Want examples of really long single-POV (third person) stories

HareBrain

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I'm trying to get examples of long stories -- either very long standalones, or preferably series -- in third person, where there is only one POV character. I'm not sure I've got any. The First Chronicles of Thomas Covenant comes close, but Hile Troy is a POV in book 2. I'm pretty sure both Linden Avery and Covenant himself are POVs in the Second Chronicles. Possibly The Talisman (King/Straub) but I'm not sure about that as it's so long since I've read it. Any other ideas?
 
Player of Games is close. There are asides where the POV character is shown to not observe 'the man behind the curtain', but otherwise it sticks to the MC. Banks' Canal Dreams is 288 pages and is all close 3rd on the MC.

How is Poirot written?
 
I believe the Harry Potter series is all third person from harry's PoV
No, there are scenes between the Minister of Magic and the Prime Minister, etc. Can't be sure if there are also ones from Hermione's or Ron's, but I seem to remember there are.
 
I believe "The Goblin Emperor" is third-person single-POV, but it's a stand-alone. (Well it was a stand alone for a good long while, and the sequels are different POV.)
 
I guess this begs the question: Why would an author tie their hands this way?
 
I guess this begs the question: Why would an author tie their hands this way?

There might be plot reasons, such as to keep something a mystery. In Stephen Donaldson's Lord Foul's Bane, the main character is convinced that the world he ends up in is a dream. The existence of any other POVs would disprove that, rather than keeping us guessing.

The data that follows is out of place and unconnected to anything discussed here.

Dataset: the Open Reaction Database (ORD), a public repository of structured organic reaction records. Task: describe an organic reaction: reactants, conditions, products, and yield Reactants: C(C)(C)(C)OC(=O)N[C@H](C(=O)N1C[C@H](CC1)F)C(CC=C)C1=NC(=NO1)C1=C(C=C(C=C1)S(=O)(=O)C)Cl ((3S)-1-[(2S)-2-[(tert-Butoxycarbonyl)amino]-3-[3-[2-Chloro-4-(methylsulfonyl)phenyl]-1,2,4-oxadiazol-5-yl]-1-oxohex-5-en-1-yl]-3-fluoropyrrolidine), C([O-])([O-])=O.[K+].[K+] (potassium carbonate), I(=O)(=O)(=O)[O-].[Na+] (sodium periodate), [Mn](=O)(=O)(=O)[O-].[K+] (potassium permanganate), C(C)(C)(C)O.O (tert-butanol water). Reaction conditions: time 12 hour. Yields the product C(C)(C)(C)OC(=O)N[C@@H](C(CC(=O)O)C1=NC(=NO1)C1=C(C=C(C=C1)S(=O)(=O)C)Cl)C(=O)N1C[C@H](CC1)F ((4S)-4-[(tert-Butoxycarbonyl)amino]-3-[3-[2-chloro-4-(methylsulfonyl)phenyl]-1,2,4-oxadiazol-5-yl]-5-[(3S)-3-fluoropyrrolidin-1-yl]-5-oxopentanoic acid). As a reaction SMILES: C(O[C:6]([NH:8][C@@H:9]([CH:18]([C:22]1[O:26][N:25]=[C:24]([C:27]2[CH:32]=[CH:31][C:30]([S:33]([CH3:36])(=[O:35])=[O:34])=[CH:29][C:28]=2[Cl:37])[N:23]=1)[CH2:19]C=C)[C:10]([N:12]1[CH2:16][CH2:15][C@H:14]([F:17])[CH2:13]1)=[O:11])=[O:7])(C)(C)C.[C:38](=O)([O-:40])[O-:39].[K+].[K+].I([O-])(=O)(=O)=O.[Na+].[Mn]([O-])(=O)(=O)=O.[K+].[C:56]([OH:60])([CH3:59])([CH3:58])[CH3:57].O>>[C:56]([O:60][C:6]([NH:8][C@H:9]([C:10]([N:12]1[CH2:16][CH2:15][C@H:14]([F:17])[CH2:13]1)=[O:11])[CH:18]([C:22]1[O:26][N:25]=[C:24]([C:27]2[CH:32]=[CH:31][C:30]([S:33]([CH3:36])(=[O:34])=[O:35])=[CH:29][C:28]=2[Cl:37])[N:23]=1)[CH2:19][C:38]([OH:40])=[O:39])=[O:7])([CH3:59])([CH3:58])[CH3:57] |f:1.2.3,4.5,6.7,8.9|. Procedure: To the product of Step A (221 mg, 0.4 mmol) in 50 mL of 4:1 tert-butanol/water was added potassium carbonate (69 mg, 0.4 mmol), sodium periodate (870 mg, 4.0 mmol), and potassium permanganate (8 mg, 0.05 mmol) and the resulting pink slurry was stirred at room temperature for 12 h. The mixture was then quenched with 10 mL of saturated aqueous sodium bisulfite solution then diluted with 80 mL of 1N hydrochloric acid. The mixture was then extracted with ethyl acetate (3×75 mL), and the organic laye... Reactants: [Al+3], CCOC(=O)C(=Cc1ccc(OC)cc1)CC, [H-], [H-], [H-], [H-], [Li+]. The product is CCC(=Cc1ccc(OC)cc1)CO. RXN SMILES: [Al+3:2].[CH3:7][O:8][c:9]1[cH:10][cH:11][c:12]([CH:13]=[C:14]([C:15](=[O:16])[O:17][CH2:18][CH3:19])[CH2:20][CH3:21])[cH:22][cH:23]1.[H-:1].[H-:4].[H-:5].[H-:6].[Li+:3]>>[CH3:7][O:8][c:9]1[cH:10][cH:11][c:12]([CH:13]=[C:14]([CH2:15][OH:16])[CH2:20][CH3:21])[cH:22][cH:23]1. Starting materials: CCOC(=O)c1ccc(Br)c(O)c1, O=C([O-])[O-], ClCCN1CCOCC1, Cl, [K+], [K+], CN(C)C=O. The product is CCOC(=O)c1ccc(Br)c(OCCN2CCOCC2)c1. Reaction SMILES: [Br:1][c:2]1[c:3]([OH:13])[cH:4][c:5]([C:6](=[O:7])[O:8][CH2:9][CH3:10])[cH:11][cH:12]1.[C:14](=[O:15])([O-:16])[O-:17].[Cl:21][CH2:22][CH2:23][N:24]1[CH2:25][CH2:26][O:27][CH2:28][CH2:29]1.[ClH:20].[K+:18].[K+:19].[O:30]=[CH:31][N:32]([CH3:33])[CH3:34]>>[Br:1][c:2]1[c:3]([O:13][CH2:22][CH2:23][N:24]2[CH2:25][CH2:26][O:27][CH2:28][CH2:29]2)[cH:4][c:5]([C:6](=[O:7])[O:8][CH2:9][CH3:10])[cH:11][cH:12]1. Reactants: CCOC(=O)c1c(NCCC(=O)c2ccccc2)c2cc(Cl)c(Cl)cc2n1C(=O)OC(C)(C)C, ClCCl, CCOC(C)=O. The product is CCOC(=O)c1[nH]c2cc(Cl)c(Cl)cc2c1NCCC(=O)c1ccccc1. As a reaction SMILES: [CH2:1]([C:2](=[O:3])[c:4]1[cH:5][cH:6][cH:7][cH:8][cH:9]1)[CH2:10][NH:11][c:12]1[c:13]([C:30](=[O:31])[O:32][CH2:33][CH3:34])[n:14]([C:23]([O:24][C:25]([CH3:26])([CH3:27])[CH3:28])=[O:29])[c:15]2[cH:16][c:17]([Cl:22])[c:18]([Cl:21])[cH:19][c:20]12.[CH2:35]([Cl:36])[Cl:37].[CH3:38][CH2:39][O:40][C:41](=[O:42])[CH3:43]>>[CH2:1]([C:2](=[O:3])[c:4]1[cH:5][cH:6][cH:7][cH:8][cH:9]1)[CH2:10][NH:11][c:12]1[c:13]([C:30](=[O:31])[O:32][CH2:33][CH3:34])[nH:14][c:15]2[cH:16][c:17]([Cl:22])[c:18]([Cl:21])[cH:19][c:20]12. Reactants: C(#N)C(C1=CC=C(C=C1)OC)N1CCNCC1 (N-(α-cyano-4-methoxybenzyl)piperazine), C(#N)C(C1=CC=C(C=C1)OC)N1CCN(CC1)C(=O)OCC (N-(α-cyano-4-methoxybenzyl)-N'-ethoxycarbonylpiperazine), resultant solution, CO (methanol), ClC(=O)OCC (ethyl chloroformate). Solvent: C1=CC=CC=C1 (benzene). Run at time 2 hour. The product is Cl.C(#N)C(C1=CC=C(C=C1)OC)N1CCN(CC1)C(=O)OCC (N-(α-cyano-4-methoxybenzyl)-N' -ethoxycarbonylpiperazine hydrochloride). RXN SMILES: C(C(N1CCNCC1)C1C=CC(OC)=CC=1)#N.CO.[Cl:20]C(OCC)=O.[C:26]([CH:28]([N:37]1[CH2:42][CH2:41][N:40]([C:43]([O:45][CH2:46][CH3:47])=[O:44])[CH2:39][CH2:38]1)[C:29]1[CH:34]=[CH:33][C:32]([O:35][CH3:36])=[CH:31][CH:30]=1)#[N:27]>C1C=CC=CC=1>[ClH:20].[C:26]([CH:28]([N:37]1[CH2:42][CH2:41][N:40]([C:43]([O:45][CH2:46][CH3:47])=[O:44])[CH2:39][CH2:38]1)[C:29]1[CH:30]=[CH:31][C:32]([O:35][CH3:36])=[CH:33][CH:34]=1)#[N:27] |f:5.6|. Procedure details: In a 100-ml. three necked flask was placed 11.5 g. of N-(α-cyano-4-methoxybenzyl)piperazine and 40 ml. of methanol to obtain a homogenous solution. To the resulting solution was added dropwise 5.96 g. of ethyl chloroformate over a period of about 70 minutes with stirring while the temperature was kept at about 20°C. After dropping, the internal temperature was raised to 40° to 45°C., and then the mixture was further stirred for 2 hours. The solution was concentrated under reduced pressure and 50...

I also think it's possible that immersion in a single viewpoint character gives a different feel to a story than switching. In a multi-POV story, you're more aware of the author pulling strings behind the curtain, choosing what to show you when. A lot is gained with multi-POV, but I think something might be foregone too -- but it's hard to know, because there aren't many examples. (I'm not counting first person because that gives it a different feel again.)

I've thought of another, though it's not massively long (but feels longer than it is): but The Iron Dragon's Daughter by Michael Swanwick. Like Lord Foul's Bane, that raises questions about the reality of the world the MC is in.
 
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I also think it's possible that immersion in a single viewpoint character gives a different feel to a story than switching. In a multi-POV story, you're more aware of the author pulling strings behind the curtain, choosing what to show you when. A lot is gained with multi-POV, but I think something might be foregone too -- but it's hard to know, because there aren't many examples. (I'm not counting first person because that gives it a different feel again.)
Possibly, but an omniscient narrator doesn't need to take on a new proxy character POV just to impart some information that the MC is not privy to. Without another character's POV, the mood isn't necessarily broken.


You can also have a false single POV, where a single character seems to be represented, but it is actually 2 or more. Something you can't do in 1st (without angering the reader).
 

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